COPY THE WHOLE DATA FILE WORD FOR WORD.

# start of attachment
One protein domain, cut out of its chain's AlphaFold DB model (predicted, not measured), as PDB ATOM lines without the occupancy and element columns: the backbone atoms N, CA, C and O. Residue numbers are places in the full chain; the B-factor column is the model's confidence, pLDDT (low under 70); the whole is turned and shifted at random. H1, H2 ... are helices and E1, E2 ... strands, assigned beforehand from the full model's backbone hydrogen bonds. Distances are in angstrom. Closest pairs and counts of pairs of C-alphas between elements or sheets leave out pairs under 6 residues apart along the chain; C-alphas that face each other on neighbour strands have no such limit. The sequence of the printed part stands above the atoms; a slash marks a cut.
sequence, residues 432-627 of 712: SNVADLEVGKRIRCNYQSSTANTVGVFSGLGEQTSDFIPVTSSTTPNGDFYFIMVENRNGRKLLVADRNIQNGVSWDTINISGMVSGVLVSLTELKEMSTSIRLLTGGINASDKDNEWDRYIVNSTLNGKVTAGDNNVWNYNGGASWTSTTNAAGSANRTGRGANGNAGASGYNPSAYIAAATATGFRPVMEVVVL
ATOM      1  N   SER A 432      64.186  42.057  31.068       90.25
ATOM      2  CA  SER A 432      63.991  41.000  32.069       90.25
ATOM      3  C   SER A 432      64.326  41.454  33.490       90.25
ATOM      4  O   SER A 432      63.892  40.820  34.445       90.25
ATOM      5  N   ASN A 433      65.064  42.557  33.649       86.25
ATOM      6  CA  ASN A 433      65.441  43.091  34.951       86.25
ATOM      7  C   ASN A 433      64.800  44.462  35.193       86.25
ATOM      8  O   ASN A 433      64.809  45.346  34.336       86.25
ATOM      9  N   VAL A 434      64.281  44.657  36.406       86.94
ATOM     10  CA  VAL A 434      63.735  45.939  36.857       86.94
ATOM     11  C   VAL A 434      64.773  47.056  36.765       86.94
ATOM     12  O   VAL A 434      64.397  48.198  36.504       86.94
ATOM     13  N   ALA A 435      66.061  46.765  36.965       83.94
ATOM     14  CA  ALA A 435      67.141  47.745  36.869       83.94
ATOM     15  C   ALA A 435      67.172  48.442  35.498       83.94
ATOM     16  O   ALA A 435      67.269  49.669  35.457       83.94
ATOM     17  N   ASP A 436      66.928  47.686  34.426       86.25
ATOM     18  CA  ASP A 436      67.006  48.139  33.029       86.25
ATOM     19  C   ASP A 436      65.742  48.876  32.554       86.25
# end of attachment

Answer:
One protein domain, cut out of its chain's AlphaFold DB model (predicted, not measured), as PDB ATOM lines without the occupancy and element columns: the backbone atoms N, CA, C and O. Residue numbers are places in the full chain; the B-factor column is the model's confidence, pLDDT (low under 70); the whole is turned and shifted at random. H1, H2 ... are helices and E1, E2 ... strands, assigned beforehand from the full model's backbone hydrogen bonds. Distances are in angstrom. Closest pairs and counts of pairs of C-alphas between elements or sheets leave out pairs under 6 residues apart along the chain; C-alphas that face each other on neighbour strands have no such limit. The sequence of the printed part stands above the atoms; a slash marks a cut.
sequence, residues 432-627 of 712: SNVADLEVGKRIRCNYQSSTANTVGVFSGLGEQTSDFIPVTSSTTPNGDFYFIMVENRNGRKLLVADRNIQNGVSWDTINISGMVSGVLVSLTELKEMSTSIRLLTGGINASDKDNEWDRYIVNSTLNGKVTAGDNNVWNYNGGASWTSTTNAAGSANRTGRGANGNAGASGYNPSAYIAAATATGFRPVMEVVVL
ATOM      1  N   SER A 432      64.186  42.057  31.068       90.25
ATOM      2  CA  SER A 432      63.991  41.000  32.069       90.25
ATOM      3  C   SER A 432      64.326  41.454  33.490       90.25
ATOM      4  O   SER A 432      63.892  40.820  34.445       90.25
ATOM      5  N   ASN A 433      65.064  42.557  33.649       86.25
ATOM      6  CA  ASN A 433      65.441  43.091  34.951       86.25
ATOM      7  C   ASN A 433      64.800  44.462  35.193       86.25
ATOM      8  O   ASN A 433      64.809  45.346  34.336       86.25
ATOM      9  N   VAL A 434      64.281  44.657  36.406       86.94
ATOM     10  CA  VAL A 434      63.735  45.939  36.857       86.94
ATOM     11  C   VAL A 434      64.773  47.056  36.765       86.94
ATOM     12  O   VAL A 434      64.397  48.198  36.504       86.94
ATOM     13  N   ALA A 435      66.061  46.765  36.965       83.94
ATOM     14  CA  ALA A 435      67.141  47.745  36.869       83.94
ATOM     15  C   ALA A 435      67.172  48.442  35.498       83.94
ATOM     16  O   ALA A 435      67.269  49.669  35.457       83.94
ATOM     17  N   ASP A 436      66.928  47.686  34.426       86.25
ATOM     18  CA  ASP A 436      67.006  48.139  33.029       86.25
ATOM     19  C   ASP A 436      65.742  48.876  32.554       86.25